What is Sotos Syndrome?
Sotos Syndrome is a rare genetic disorder characterised by excessive physical growth during the first years of life. Excessive growth often starts in infancy and continues into the early teen years. The condition may be accompanied by other conditions such as autism, mild to severe intellectual disability and learning delays, delayed motor, cognitive and social development, hypotonia (low muscle tone) and speech delays or impairments. Children with Sotos syndrome tend to be large at birth and are often taller, heavier and have relatively large skulls (macrocephaly) than is normal for their age.
Signs of the disorder, which vary among individuals, include a disproportionately large skull with a slightly protrusive forehead, large hands and feet, large mandible, hypertelorism (an abnormally increased distance between the eyes) (large inter-pupillary distance), and downslanting eyes. Clumsiness, an awkward gait and unusual aggressiveness or irritability may also occur. Although most cases of Sotos syndrome occur sporadically, familial cases have also been reported. It is similar to Weaver Syndrome. For a quick overview you can watch this 3 minute video.
Signs and Symptoms
This syndrome is characterized by overgrowth and advanced bone age. Affected individuals are dysmorphic, with macrodolichocephaly, downslanting palpebral fissures and a pointed chin. The facial appearance is most notable in early childhood. Affected infants and children tend to grow quickly; they are significantly taller than their siblings and peers, and have an unusually large skull and large head. Adult height is usually in the normal range, although Broc Brown has the condition and was named the world’s tallest teenager. As of late 2016, he was 7’8″ and still growing.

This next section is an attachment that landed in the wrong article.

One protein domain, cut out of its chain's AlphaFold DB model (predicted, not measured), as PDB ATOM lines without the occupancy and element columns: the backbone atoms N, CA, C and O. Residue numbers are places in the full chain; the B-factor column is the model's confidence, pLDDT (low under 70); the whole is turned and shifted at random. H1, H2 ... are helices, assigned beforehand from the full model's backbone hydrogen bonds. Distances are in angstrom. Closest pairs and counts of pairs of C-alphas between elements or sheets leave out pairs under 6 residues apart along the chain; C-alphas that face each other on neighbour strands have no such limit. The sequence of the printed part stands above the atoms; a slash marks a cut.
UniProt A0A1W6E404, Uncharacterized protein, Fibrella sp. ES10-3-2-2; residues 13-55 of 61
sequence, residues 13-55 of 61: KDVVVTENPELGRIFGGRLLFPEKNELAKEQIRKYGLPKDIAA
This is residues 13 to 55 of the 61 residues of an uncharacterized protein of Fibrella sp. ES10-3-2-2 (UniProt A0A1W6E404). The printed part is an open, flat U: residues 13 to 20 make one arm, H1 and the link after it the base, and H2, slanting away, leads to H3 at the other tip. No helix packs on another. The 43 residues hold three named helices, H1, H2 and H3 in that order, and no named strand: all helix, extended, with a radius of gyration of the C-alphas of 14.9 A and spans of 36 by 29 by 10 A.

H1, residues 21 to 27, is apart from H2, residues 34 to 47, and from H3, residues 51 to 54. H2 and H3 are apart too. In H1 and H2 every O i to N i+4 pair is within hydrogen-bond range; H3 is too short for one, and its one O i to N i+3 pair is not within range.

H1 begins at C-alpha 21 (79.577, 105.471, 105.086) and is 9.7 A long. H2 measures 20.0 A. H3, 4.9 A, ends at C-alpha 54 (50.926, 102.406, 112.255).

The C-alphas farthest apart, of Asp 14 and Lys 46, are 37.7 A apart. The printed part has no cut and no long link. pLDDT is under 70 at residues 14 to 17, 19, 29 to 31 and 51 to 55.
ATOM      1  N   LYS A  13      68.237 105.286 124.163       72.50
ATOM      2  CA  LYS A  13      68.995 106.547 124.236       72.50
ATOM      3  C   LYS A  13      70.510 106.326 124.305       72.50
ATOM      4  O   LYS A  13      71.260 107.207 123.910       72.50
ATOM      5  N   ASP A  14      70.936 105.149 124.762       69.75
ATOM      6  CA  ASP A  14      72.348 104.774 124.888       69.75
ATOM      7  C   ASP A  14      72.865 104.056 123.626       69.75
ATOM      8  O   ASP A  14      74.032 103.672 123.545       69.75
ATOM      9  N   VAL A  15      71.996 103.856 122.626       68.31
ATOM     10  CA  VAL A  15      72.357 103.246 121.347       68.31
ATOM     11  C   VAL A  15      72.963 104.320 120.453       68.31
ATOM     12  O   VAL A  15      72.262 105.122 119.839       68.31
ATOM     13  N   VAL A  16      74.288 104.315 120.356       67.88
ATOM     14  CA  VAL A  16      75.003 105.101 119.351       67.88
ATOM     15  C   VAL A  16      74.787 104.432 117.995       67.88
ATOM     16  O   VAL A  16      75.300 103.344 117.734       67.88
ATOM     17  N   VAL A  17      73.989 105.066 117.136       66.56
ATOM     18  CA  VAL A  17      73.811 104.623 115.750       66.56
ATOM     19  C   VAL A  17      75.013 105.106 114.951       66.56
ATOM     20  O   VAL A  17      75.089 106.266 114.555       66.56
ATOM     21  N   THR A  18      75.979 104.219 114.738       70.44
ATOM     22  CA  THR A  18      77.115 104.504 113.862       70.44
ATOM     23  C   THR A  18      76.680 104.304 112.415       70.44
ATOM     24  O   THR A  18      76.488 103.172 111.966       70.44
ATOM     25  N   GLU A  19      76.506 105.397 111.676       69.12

Mutations in the NSD1 gene cause Sotos syndrome. The NSD1 gene provides instructions for making a protein that is involved in normal growth and development. The function of this protein is unknown, however. In the Japanese population, the most common genetic change leading to Sotos syndrome deletes genetic material from the region of chromosome 5 containing the NSD1 gene. In other populations, small mutations within the NSD1 gene occur more frequently. Genetic changes involving the NSD1 gene prevent one copy of the gene from producing any functional protein. It is unclear how a reduced amount of this protein during development leads to learning disabilities, overgrowth, and the other features of Sotos syndrome.
About 95 percent of Sotos syndrome cases occur by spontaneous mutation. Most of these cases result from new mutations involving the NSD1 gene. A few families have been described with more than one affected family member. These inherited cases enabled researchers to determine that Sotos syndrome has an autosomal dominant pattern of inheritance.